Crambe repetita (1)
… ὁ δ’ ἐξολισθὼν ἱκέτευε τὴν κράμβην
τὴν ἑπτάφυλλον, ἣν θύεσκε Πανδώρηι
Ταργηλίοισιν ἔγκυθρον πρὸ φαρμακοῦ …
…once he’d slipped away, he implored the cabbage—seven-leaved!—which he always offered—potted!—to Pandora at the Thargelion for a pharmakos1 …
—Hipponax, fr. 104, ll. 47–9.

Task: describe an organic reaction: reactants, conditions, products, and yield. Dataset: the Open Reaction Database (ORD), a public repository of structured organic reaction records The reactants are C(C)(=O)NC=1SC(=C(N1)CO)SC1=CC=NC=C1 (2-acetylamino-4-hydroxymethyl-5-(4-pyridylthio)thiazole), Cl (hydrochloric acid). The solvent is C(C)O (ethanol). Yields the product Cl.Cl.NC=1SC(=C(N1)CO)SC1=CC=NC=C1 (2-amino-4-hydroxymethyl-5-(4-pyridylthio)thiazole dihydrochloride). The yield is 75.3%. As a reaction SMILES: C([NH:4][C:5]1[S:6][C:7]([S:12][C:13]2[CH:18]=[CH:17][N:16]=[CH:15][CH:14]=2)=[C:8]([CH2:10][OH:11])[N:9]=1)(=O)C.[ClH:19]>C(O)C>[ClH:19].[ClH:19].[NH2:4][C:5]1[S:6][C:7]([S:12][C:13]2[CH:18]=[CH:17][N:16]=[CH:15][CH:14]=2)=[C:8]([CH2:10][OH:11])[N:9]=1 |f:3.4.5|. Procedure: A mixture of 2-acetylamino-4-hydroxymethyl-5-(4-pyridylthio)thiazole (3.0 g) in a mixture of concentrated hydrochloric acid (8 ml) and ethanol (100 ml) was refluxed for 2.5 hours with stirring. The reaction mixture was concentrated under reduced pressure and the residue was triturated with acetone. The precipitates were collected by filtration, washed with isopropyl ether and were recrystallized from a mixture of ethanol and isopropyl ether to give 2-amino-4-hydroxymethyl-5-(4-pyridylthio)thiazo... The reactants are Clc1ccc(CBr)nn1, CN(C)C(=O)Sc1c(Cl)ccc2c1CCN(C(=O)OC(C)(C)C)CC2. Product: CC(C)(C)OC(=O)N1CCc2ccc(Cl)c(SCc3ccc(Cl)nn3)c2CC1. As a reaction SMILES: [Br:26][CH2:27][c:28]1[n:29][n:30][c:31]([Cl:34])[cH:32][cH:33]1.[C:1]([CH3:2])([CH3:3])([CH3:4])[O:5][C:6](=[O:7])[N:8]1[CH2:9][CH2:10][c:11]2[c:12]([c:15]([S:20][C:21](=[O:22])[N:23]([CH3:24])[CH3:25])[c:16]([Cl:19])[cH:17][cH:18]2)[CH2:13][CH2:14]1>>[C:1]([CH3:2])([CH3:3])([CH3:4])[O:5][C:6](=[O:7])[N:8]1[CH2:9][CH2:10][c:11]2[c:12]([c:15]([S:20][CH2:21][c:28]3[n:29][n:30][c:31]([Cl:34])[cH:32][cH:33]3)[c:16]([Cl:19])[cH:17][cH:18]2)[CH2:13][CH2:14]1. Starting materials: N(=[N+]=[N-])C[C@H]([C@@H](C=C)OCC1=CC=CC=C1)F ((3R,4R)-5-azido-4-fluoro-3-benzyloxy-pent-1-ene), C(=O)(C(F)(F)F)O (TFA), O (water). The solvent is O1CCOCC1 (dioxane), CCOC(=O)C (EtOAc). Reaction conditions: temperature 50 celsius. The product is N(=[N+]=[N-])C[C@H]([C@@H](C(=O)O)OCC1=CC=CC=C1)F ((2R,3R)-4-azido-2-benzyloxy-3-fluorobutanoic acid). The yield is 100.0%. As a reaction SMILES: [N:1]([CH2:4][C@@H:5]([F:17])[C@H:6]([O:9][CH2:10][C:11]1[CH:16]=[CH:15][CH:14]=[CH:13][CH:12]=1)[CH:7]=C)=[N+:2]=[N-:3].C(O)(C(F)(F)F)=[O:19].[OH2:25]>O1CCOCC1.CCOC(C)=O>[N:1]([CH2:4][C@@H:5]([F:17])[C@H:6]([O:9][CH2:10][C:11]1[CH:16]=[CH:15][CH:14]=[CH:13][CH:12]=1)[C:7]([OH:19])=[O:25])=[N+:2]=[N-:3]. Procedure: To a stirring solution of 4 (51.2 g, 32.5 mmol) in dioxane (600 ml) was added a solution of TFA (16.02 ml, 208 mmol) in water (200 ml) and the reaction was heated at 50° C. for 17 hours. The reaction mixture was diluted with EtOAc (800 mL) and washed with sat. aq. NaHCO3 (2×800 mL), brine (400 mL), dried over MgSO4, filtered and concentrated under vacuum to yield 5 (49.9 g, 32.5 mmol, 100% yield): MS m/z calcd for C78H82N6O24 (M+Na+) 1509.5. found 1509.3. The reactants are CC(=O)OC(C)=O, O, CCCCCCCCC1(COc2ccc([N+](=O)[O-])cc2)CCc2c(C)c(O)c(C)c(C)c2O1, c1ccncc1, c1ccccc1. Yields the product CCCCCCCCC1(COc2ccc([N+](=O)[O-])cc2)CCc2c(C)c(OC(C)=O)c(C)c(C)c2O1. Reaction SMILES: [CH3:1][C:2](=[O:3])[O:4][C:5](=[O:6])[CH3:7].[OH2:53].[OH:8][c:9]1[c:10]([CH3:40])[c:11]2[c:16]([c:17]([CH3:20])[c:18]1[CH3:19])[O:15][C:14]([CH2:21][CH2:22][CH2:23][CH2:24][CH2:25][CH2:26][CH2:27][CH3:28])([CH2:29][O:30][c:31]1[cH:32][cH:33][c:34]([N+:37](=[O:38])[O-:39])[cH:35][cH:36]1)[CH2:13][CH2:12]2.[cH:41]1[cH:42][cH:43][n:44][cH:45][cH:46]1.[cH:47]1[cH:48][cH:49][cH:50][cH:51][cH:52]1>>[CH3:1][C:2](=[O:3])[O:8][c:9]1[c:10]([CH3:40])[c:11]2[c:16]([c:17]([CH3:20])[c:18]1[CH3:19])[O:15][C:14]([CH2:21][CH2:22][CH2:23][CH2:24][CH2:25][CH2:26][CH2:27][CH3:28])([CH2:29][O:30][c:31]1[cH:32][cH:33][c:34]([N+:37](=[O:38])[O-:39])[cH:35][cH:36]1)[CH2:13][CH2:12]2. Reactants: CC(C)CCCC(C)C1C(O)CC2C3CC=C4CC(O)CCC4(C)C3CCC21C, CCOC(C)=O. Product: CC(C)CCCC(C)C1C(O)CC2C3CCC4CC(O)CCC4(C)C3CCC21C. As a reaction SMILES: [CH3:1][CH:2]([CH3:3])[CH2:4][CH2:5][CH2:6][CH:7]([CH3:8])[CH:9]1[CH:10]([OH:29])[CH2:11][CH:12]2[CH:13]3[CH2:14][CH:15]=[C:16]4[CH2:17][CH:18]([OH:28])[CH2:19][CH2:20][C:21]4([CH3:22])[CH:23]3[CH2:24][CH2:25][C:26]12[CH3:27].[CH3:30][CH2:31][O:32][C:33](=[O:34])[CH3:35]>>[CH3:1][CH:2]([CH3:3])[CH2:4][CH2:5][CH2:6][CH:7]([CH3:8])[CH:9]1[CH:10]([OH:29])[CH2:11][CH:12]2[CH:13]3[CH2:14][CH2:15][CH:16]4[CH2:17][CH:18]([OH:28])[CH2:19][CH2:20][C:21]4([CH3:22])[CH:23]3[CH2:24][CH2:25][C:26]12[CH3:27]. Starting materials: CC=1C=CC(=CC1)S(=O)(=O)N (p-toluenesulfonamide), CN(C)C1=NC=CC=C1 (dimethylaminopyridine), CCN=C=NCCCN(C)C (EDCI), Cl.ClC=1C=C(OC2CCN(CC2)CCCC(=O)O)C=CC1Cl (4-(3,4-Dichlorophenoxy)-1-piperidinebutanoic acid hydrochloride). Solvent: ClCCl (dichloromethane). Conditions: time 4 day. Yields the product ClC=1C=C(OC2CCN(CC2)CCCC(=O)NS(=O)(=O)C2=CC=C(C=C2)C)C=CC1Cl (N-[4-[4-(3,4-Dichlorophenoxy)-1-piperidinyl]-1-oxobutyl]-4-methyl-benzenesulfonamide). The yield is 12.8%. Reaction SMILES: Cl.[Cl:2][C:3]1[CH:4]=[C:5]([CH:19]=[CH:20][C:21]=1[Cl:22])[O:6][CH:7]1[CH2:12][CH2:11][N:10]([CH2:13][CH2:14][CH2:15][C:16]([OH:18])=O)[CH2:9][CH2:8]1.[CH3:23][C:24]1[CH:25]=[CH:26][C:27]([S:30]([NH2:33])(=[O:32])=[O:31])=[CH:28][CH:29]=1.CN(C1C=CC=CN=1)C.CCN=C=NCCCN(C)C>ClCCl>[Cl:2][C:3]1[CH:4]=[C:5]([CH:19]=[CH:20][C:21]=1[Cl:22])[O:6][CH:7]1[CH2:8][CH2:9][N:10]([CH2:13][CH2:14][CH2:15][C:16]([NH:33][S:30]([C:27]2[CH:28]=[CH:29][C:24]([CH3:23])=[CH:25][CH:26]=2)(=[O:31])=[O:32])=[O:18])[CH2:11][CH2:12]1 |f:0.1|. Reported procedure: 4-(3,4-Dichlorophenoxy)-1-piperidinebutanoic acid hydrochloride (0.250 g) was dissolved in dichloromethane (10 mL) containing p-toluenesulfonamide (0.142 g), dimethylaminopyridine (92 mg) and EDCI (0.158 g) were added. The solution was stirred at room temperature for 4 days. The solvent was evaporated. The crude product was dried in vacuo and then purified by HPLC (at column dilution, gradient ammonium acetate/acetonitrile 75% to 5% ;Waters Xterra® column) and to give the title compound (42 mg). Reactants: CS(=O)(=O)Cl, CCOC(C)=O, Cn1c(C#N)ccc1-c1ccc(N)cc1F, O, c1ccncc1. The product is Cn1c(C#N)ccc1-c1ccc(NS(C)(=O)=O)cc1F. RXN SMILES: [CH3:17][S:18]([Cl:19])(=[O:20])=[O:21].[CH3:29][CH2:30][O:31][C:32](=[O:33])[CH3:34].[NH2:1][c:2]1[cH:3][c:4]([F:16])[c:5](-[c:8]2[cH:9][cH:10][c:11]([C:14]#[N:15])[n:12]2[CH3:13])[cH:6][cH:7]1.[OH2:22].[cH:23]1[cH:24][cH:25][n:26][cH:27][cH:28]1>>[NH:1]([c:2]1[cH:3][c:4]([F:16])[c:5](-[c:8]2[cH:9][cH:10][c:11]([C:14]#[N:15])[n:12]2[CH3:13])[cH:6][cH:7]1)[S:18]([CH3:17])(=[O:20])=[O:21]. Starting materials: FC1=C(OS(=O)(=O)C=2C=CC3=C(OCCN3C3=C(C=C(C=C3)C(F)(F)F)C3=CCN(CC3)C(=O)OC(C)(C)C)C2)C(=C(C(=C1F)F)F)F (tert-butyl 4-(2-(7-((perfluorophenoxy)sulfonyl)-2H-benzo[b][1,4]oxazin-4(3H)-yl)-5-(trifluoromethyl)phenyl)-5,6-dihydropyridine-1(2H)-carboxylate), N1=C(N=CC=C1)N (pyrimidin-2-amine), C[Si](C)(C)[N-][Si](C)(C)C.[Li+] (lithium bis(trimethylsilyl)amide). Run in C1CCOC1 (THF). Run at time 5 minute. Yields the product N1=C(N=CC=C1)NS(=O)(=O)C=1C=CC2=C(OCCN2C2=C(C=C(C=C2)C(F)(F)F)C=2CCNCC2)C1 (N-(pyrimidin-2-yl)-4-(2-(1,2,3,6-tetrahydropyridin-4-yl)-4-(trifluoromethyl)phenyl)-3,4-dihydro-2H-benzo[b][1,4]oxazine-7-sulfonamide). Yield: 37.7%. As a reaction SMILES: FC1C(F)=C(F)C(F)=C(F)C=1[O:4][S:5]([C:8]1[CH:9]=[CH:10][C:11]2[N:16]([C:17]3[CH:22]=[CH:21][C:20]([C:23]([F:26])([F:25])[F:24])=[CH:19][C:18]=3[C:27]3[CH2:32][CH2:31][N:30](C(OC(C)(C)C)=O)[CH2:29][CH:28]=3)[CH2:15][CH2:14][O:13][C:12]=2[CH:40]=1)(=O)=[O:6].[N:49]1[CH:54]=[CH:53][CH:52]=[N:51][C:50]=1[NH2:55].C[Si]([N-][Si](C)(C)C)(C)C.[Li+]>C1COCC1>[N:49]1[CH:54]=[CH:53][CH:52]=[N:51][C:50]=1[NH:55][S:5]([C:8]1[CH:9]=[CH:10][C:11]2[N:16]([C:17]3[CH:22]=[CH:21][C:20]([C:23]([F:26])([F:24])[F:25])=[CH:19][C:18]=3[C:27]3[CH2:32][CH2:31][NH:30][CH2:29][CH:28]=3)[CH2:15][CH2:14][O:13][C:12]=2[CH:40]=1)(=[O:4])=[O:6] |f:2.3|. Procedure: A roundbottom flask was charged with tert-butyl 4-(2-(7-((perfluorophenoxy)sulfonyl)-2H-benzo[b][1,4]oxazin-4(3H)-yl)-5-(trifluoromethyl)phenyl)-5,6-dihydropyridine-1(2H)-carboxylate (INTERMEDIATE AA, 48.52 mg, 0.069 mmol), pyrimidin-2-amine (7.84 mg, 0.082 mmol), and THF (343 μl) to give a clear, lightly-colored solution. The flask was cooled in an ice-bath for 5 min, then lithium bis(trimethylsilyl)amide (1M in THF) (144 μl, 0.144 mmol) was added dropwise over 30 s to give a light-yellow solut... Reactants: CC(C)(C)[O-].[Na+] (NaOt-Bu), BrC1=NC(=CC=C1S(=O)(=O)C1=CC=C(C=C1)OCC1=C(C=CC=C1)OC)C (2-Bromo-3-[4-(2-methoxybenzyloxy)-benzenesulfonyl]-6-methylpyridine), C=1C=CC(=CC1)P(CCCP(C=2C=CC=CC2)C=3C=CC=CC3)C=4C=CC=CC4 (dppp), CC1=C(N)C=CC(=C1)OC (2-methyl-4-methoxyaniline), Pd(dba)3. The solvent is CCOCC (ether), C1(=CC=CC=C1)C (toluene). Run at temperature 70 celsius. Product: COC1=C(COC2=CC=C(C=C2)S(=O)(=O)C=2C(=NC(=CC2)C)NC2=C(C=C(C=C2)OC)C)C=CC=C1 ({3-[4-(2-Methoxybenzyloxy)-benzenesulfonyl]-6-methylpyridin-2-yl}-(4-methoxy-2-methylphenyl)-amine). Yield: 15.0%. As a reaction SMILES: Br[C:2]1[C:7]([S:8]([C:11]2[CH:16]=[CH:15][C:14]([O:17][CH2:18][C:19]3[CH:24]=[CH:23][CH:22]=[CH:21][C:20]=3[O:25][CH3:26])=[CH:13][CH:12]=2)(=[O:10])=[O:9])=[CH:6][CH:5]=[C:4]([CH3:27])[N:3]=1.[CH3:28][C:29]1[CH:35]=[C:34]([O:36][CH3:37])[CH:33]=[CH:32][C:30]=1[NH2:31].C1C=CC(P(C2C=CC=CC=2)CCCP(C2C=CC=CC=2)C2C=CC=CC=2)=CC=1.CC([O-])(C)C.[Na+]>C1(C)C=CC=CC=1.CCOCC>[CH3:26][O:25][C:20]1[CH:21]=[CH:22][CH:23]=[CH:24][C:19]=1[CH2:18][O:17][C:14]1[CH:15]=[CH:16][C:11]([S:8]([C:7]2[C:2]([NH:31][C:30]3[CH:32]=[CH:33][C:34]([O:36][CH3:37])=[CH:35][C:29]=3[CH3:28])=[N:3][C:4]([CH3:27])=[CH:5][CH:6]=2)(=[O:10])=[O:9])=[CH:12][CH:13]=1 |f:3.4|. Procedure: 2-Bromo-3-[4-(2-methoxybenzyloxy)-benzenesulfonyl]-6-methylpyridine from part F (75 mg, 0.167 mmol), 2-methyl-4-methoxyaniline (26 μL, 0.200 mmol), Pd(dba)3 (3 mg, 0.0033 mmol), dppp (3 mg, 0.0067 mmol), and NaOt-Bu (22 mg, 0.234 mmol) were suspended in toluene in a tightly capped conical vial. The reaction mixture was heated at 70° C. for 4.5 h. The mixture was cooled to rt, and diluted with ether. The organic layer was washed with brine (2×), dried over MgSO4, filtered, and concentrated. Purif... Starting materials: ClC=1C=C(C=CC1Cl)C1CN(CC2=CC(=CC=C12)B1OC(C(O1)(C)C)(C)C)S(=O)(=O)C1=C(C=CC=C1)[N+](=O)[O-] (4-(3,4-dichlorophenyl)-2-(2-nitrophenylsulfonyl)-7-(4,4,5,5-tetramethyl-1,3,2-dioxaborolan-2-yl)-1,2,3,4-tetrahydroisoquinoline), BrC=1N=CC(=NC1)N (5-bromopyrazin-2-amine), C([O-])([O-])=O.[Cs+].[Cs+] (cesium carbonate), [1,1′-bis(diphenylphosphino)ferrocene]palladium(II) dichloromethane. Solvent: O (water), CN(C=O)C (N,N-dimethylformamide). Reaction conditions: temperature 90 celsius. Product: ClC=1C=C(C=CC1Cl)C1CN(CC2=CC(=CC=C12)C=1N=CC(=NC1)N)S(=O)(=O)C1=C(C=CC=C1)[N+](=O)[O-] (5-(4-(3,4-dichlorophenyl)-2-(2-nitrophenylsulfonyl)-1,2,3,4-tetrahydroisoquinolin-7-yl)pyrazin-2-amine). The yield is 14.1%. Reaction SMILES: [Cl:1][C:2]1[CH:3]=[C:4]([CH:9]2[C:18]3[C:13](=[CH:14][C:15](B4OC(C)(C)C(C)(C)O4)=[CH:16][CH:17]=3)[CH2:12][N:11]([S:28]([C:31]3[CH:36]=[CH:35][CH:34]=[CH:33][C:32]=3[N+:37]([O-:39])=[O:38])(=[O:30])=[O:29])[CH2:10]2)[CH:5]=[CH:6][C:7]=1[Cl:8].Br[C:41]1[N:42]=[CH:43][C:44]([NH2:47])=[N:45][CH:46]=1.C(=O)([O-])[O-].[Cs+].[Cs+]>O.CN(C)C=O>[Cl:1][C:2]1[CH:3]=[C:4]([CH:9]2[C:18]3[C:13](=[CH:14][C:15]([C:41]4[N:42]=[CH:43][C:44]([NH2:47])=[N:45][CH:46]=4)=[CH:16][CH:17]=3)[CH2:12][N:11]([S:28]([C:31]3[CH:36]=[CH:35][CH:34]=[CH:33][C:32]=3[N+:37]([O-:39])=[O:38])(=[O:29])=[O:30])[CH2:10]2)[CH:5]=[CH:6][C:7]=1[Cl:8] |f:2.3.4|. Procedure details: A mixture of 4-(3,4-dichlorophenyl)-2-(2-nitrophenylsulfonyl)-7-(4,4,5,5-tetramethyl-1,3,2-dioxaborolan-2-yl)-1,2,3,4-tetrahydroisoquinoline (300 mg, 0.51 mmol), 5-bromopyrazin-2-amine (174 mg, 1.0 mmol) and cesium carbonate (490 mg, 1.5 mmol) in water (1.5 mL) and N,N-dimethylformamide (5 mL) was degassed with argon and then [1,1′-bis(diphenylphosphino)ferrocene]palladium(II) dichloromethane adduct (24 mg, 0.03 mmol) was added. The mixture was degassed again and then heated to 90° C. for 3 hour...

- I am not best pleased—with either Hipponax’s fragment or my Englishing thereof; mind you, I have nothing against beseeching (hiketeuein) a cabbage, but I would like a context (besides the Thargelion). I want to know what this character is slipping away (or down) from, and why the cabbage (or something else) is in a ceramic dish (or potted). Also, if it is the cabbage that’s in the dish, why on earth would one offer a potted cabbage to Pandora? I’d think she’d have her own problems, without having to worry about some silly cabbage; also, I don’t suppose it’s really a substitute: potted cabbage for scapegoat—it wouldn’t be very satisfying to beat it with fig branches, would it? ( Admittedly, the phrase could be temporal—i.e. before the scourging of the pharmakos, but the cabbage as replacement pharmakos seems more amusing.) [↩]